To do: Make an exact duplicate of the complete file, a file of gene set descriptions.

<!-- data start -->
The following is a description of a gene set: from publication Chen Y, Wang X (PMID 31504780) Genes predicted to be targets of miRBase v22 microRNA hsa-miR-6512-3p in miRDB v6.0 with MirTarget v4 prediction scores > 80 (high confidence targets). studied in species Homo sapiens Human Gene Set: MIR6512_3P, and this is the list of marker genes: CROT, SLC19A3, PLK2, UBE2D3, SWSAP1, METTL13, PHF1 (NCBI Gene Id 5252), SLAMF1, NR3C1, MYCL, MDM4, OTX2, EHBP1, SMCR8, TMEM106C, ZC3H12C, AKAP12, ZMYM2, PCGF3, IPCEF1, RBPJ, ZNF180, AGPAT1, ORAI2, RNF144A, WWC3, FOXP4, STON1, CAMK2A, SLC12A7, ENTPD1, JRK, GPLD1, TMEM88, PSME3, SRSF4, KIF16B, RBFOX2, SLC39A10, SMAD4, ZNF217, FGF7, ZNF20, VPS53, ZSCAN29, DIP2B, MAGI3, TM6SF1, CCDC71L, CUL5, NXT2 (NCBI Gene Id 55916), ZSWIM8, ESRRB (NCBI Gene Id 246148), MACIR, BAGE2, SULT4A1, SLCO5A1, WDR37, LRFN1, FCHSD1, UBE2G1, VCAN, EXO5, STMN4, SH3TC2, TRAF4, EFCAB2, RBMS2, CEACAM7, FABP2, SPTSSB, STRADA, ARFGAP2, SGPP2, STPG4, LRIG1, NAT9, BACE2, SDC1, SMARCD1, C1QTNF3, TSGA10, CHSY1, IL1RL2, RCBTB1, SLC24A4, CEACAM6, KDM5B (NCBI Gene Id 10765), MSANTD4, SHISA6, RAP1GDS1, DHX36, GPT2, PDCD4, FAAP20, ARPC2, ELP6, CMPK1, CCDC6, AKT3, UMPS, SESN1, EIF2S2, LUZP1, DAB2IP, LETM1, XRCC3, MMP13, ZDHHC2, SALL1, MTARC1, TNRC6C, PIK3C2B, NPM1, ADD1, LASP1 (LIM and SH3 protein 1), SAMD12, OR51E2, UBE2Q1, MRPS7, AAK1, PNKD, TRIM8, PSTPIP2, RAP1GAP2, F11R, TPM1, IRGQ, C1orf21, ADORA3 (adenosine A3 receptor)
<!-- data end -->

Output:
The following is a description of a gene set: from publication Chen Y, Wang X (PMID 31504780) Genes predicted to be targets of miRBase v22 microRNA hsa-miR-6512-3p in miRDB v6.0 with MirTarget v4 prediction scores > 80 (high confidence targets). studied in species Homo sapiens Human Gene Set: MIR6512_3P, and this is the list of marker genes: CROT, SLC19A3, PLK2, UBE2D3, SWSAP1, METTL13, PHF1 (NCBI Gene Id 5252), SLAMF1, NR3C1, MYCL, MDM4, OTX2, EHBP1, SMCR8, TMEM106C, ZC3H12C, AKAP12, ZMYM2, PCGF3, IPCEF1, RBPJ, ZNF180, AGPAT1, ORAI2, RNF144A, WWC3, FOXP4, STON1, CAMK2A, SLC12A7, ENTPD1, JRK, GPLD1, TMEM88, PSME3, SRSF4, KIF16B, RBFOX2, SLC39A10, SMAD4, ZNF217, FGF7, ZNF20, VPS53, ZSCAN29, DIP2B, MAGI3, TM6SF1, CCDC71L, CUL5, NXT2 (NCBI Gene Id 55916), ZSWIM8, ESRRB (NCBI Gene Id 246148), MACIR, BAGE2, SULT4A1, SLCO5A1, WDR37, LRFN1, FCHSD1, UBE2G1, VCAN, EXO5, STMN4, SH3TC2, TRAF4, EFCAB2, RBMS2, CEACAM7, FABP2, SPTSSB, STRADA, ARFGAP2, SGPP2, STPG4, LRIG1, NAT9, BACE2, SDC1, SMARCD1, C1QTNF3, TSGA10, CHSY1, IL1RL2, RCBTB1, SLC24A4, CEACAM6, KDM5B (NCBI Gene Id 10765), MSANTD4, SHISA6, RAP1GDS1, DHX36, GPT2, PDCD4, FAAP20, ARPC2, ELP6, CMPK1, CCDC6, AKT3, UMPS, SESN1, EIF2S2, LUZP1, DAB2IP, LETM1, XRCC3, MMP13, ZDHHC2, SALL1, MTARC1, TNRC6C, PIK3C2B, NPM1, ADD1, LASP1 (LIM and SH3 protein 1), SAMD12, OR51E2, UBE2Q1, MRPS7, AAK1, PNKD, TRIM8, PSTPIP2, RAP1GAP2, F11R, TPM1, IRGQ, C1orf21, ADORA3 (adenosine A3 receptor)